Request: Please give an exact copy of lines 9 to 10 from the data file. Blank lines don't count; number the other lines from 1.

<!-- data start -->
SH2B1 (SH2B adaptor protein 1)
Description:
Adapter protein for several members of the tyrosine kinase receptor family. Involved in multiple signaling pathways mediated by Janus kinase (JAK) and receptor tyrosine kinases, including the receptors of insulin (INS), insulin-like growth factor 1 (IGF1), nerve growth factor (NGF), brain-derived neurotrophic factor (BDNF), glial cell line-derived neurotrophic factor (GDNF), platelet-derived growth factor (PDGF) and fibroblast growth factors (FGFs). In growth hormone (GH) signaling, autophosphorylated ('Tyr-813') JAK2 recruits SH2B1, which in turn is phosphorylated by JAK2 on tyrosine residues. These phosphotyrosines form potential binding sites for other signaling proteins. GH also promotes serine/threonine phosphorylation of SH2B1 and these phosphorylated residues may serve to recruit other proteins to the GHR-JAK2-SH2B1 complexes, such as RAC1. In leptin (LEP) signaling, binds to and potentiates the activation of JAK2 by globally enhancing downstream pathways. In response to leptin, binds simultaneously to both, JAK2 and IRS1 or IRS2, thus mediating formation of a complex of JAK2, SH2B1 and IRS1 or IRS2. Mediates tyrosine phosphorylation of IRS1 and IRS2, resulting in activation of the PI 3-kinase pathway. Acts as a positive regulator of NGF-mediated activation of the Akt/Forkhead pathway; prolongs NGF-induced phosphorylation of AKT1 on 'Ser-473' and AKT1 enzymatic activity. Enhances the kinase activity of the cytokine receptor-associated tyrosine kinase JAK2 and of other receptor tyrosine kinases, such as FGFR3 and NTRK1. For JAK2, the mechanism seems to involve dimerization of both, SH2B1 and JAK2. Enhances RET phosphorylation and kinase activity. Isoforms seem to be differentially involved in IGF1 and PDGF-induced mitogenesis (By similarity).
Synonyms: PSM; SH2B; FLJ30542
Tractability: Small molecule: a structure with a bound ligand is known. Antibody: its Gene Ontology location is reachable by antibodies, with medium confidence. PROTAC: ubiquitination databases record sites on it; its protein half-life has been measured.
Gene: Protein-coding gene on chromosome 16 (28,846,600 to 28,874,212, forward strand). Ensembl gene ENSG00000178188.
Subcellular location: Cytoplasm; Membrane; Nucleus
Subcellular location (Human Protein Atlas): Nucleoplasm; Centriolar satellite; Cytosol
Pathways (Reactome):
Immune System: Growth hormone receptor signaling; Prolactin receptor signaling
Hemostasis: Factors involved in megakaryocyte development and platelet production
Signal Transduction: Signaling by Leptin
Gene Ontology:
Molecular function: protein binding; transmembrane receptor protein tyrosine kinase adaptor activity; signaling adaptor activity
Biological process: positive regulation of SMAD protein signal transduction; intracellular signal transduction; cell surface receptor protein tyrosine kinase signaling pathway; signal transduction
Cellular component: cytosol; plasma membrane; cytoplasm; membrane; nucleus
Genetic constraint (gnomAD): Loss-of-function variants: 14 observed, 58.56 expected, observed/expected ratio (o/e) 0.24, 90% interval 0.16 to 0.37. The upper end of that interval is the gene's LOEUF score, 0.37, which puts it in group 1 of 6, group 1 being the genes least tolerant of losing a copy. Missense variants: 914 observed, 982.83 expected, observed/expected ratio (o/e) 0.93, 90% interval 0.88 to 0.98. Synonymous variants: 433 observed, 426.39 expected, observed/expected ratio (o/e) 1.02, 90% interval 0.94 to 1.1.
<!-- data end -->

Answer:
Pathways (Reactome):
Immune System: Growth hormone receptor signaling; Prolactin receptor signaling